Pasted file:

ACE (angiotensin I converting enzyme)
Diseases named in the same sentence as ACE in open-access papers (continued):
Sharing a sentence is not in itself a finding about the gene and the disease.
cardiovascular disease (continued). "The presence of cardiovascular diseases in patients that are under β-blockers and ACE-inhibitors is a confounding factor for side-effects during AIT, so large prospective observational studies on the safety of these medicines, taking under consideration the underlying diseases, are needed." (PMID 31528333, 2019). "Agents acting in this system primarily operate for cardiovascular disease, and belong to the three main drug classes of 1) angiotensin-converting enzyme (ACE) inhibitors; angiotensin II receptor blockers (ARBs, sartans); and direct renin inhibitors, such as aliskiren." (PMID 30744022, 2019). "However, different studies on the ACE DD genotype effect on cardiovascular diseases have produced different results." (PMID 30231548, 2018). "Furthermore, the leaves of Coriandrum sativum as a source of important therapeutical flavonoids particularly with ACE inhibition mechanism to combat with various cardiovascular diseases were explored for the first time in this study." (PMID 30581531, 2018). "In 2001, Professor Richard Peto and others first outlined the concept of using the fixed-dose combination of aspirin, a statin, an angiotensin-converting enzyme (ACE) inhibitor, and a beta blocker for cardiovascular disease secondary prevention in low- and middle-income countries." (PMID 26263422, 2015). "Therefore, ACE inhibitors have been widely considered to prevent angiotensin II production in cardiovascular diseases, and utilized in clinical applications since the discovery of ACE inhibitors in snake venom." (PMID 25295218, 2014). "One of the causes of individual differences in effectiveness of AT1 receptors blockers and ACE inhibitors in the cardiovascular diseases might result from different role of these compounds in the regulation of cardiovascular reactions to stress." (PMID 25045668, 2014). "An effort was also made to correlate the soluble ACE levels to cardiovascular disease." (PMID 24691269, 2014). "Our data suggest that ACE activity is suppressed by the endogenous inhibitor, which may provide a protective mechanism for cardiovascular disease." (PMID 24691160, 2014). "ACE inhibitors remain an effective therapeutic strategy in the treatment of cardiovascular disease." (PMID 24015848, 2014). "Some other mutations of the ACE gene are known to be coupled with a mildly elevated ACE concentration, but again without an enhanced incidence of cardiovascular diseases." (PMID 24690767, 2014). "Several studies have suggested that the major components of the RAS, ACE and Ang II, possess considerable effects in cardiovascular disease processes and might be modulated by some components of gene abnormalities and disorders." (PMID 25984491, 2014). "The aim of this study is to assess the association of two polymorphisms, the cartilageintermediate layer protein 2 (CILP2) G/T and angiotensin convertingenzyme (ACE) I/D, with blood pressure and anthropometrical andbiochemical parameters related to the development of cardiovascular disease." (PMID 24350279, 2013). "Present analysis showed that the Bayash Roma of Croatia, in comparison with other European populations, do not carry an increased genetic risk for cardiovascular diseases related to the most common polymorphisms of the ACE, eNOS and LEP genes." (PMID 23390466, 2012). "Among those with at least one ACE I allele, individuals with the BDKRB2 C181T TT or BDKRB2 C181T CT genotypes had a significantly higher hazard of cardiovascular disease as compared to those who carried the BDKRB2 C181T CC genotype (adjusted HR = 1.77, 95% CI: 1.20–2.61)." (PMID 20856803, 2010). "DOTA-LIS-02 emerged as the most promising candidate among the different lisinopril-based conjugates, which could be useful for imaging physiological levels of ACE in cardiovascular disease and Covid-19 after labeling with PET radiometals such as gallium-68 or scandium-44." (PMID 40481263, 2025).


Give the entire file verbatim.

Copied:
ACE (angiotensin I converting enzyme)
Diseases named in the same sentence as ACE in open-access papers (continued):
Sharing a sentence is not in itself a finding about the gene and the disease.
cardiovascular disease (continued). "The presence of cardiovascular diseases in patients that are under β-blockers and ACE-inhibitors is a confounding factor for side-effects during AIT, so large prospective observational studies on the safety of these medicines, taking under consideration the underlying diseases, are needed." (PMID 31528333, 2019). "Agents acting in this system primarily operate for cardiovascular disease, and belong to the three main drug classes of 1) angiotensin-converting enzyme (ACE) inhibitors; angiotensin II receptor blockers (ARBs, sartans); and direct renin inhibitors, such as aliskiren." (PMID 30744022, 2019). "However, different studies on the ACE DD genotype effect on cardiovascular diseases have produced different results." (PMID 30231548, 2018). "Furthermore, the leaves of Coriandrum sativum as a source of important therapeutical flavonoids particularly with ACE inhibition mechanism to combat with various cardiovascular diseases were explored for the first time in this study." (PMID 30581531, 2018). "In 2001, Professor Richard Peto and others first outlined the concept of using the fixed-dose combination of aspirin, a statin, an angiotensin-converting enzyme (ACE) inhibitor, and a beta blocker for cardiovascular disease secondary prevention in low- and middle-income countries." (PMID 26263422, 2015). "Therefore, ACE inhibitors have been widely considered to prevent angiotensin II production in cardiovascular diseases, and utilized in clinical applications since the discovery of ACE inhibitors in snake venom." (PMID 25295218, 2014). "One of the causes of individual differences in effectiveness of AT1 receptors blockers and ACE inhibitors in the cardiovascular diseases might result from different role of these compounds in the regulation of cardiovascular reactions to stress." (PMID 25045668, 2014). "An effort was also made to correlate the soluble ACE levels to cardiovascular disease." (PMID 24691269, 2014). "Our data suggest that ACE activity is suppressed by the endogenous inhibitor, which may provide a protective mechanism for cardiovascular disease." (PMID 24691160, 2014). "ACE inhibitors remain an effective therapeutic strategy in the treatment of cardiovascular disease." (PMID 24015848, 2014). "Some other mutations of the ACE gene are known to be coupled with a mildly elevated ACE concentration, but again without an enhanced incidence of cardiovascular diseases." (PMID 24690767, 2014). "Several studies have suggested that the major components of the RAS, ACE and Ang II, possess considerable effects in cardiovascular disease processes and might be modulated by some components of gene abnormalities and disorders." (PMID 25984491, 2014). "The aim of this study is to assess the association of two polymorphisms, the cartilageintermediate layer protein 2 (CILP2) G/T and angiotensin convertingenzyme (ACE) I/D, with blood pressure and anthropometrical andbiochemical parameters related to the development of cardiovascular disease." (PMID 24350279, 2013). "Present analysis showed that the Bayash Roma of Croatia, in comparison with other European populations, do not carry an increased genetic risk for cardiovascular diseases related to the most common polymorphisms of the ACE, eNOS and LEP genes." (PMID 23390466, 2012). "Among those with at least one ACE I allele, individuals with the BDKRB2 C181T TT or BDKRB2 C181T CT genotypes had a significantly higher hazard of cardiovascular disease as compared to those who carried the BDKRB2 C181T CC genotype (adjusted HR = 1.77, 95% CI: 1.20–2.61)." (PMID 20856803, 2010). "DOTA-LIS-02 emerged as the most promising candidate among the different lisinopril-based conjugates, which could be useful for imaging physiological levels of ACE in cardiovascular disease and Covid-19 after labeling with PET radiometals such as gallium-68 or scandium-44." (PMID 40481263, 2025).